www.mit.edu, and why do I have to care?
web.mit.eduis run by MIT Information Systems, while
www.mit.eduis run by us (SIPB). They are approximately equally reliable, and (for personal homepages) you can access the same page through both servers. However, the same page has slightly different addresses between the servers. For a personal homepage stored in your Athena account, the addresses are:
http://www.mit.edu/~yourname/Athena lockers have the same pattern: for example http://web.mit.edu/6.170/www/ and http://www.mit.edu/~6.170/ are the same page of the class (and locker) 6.170. Many people prefer the "www" address because it is slightly shorter to type.
Other differences are that servers have different features (two of which are covered below), and web.mit.edu provides more bandwidth internally to MIT.
www.mit.edu supports password protection, that is, anyone on the internet who knows the username and password can access a password-protected page. If someone trys to access the password-protected page via web.mit.edu, they will get "Forbidden". Accessing the same page via www.mit.edu, the browser will prompt for a username and password. The directions and caveats for setting up password protection are given at http://www.mit.edu/faq/password.html. An example password-protected page is http://www.mit.edu/~asksipb/password. The username is "foo" and the password is "bar".
web.mit.edu supports securing web pages with MIT certificates. You can restrict who the people who can view a page to MIT users and groups of MIT users. Unfortunately, a certficate-protected page cannot be viewed by someone without an MIT username. The directions for setting up certificate-protected pages are given at http://web.mit.edu/cwis/web/htaccess-usage.shtml.
www.mit.edu, you can set the MIME types in a
web.mit.edu, the web server sets the MIME type to a value that's usually correct, but there's no way to override it.
.htaccess is a short text file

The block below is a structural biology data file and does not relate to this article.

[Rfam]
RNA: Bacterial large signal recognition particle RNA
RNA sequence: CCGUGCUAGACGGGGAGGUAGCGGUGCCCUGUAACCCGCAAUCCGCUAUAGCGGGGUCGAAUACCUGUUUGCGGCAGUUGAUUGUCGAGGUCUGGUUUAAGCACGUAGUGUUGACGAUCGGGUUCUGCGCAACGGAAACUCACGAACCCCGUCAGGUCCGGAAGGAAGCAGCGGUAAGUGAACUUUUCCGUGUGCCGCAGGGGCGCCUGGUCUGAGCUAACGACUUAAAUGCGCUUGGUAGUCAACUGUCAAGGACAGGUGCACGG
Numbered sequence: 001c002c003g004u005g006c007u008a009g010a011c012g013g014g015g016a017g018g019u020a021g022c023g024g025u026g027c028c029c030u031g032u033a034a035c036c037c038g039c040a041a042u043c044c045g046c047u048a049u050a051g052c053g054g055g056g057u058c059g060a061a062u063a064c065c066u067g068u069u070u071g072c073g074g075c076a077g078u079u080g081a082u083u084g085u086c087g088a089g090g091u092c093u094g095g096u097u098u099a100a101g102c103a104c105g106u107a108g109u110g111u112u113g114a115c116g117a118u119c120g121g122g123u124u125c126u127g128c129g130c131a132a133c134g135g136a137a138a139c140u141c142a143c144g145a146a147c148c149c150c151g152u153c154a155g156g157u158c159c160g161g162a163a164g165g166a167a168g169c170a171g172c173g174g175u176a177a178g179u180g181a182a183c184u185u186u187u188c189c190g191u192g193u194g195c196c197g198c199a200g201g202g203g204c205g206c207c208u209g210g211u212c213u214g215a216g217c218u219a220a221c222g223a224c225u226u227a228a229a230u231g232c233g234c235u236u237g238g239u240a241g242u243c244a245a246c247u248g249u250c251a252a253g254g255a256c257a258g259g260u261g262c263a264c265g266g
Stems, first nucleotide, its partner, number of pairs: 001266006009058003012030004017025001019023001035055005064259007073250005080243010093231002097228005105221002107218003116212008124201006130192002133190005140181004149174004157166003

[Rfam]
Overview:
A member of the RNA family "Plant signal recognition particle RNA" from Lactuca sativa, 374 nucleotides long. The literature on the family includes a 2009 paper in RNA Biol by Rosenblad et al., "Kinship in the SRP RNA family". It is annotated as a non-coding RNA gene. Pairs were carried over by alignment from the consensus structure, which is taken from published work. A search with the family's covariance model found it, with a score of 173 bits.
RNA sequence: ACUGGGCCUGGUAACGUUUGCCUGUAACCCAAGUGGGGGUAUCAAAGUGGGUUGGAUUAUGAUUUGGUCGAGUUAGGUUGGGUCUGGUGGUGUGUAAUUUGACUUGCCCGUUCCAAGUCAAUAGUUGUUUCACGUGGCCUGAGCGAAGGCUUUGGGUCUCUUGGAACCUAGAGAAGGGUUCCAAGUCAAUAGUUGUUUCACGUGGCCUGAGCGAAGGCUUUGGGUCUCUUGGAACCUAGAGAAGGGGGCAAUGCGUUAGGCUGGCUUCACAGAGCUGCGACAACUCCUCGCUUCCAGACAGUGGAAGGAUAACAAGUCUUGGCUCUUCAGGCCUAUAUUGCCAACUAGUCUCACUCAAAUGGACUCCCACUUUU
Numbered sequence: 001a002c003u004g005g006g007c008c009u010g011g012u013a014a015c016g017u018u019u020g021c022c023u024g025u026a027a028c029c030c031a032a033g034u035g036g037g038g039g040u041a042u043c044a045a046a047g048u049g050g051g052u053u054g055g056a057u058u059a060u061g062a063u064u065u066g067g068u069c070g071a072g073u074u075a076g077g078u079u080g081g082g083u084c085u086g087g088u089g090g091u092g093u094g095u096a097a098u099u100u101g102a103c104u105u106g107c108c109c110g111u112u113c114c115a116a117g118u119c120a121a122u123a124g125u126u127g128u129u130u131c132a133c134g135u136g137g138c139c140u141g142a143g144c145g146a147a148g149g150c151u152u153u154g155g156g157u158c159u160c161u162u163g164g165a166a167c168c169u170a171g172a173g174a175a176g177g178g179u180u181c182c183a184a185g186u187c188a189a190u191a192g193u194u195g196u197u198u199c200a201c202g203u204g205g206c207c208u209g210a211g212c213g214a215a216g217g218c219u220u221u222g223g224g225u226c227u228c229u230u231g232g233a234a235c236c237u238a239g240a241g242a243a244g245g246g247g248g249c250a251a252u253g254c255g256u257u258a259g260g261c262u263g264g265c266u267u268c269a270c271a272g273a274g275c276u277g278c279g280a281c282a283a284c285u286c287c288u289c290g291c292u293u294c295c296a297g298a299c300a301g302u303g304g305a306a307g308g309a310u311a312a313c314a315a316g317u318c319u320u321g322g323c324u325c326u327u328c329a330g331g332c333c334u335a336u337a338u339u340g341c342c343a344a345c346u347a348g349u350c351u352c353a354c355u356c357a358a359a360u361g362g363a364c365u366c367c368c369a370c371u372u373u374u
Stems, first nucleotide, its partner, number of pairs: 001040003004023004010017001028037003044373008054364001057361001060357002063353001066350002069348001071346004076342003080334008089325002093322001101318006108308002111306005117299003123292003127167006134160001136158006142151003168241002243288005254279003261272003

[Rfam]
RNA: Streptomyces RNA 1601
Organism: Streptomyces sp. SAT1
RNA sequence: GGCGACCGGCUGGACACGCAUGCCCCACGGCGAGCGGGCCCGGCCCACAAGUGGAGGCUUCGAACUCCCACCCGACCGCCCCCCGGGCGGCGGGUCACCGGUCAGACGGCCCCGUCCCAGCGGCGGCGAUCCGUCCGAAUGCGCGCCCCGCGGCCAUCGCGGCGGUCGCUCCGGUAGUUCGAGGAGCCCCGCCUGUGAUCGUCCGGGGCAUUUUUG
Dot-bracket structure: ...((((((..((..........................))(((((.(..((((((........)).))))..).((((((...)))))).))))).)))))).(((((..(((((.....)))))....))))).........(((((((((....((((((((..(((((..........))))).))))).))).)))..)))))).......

with a line
beginning with AddType, then the MIME type, then has the filename
extension. For example, suppose you wanted to use the MIME type
image/jpeg for any filename ending with ".fire". The file .htaccess
This assigns the image/jpeg MIME type to any ".fire" files stored in same Athena directory as the .htaccess file, or stored in subdirectories below that directory. For more details, see http://www.mit.edu/faq/mimetypes.html. An example is shown at http://www.mit.edu/~asksipb/mime/. Note that the example does not work when the same page is accessed at http://web.mit.edu/asksipb/www/mime/
AddType image/jpeg fire
web.mit.eduif the intended audience is within MIT. For connections within campus,
web.mit.eduhas greater bandwidth than
www.mit.edu. Note however, for people viewing from the outside world, both servers have the same bandwidth.
Google for "domain redirect" and you will find a variety of domain-registering companies supporting URL redirection (also called URL forwarding). Prices vary, but there are some registrars who provide domains and reliable URL redirection for $10/year.
Here's how it works. Someone types http://www.mycoolname.com/ in their web browser. The web request first goes to a web server that's operated by the registrar. Their web server sends a "redirect" to tell the browser to go to the new URL http://web.mit.edu/yourname/www/. The browser handles this automatically and displays the MIT-hosted web page.
An example page which does this is taoyue.com. If you type in this URL, you will be automatically redirected to Tao Yue's MIT homepage (thanks Tao!).
http://web.mit.edu/yourname/. The contents of the files themselves won't be viewable, but the names will. If you are concerened about this, do
If you're especially concerned about someone seeing the names of the files in your home directory, you should move those files to your Private directory. Then, they won't even be listable even by someone who logs into Athena and looks in your home directory in AFS.
athena% touch ~/index.html
www.mit.edusupport Server-Side Includes (SSI). This allows you to create
.shtmlfiles, which can specify some details of constructing a web page (e.g., pages that include a common header or footer).
The most commonly used CGI (Common Gateway Interface) program at MIT is the one for e-mail forms. You can design your own arbitrary forms -- a typical example is collecting names, addresses, and requests or problem reports. When someone clicks the "Submit" button, the information the person entered is e-mailed to you. For more details, see http://web.mit.edu/cwis/faq/forms.html.
Other CGI programs are listed at http://web.mit.edu/cwis/. For
security reasons, neither
you to create your own CGI programs. The only CGI programs available
are those the server
administrators have installed.
PHP (a "hypertext preprocessor") is similar to SSI and
CGI. Unfortunately, it is not
If you have a computer at MIT, you may be able to run a web server that supports CGI, PHP, or corresponding Microsoft technologies such as ASP.NET. Web servers are allowed on student machines -- you probably want a static IP address (which dorm residents often don't have, but can get via http://rcc.mit.edu/). In MIT labs and offices, policies about web servers vary.
You can obtain limited information about visitors to your
www.mit.edu web pages.
For details, see http://web.mit.edu/is/help/web-reporting/.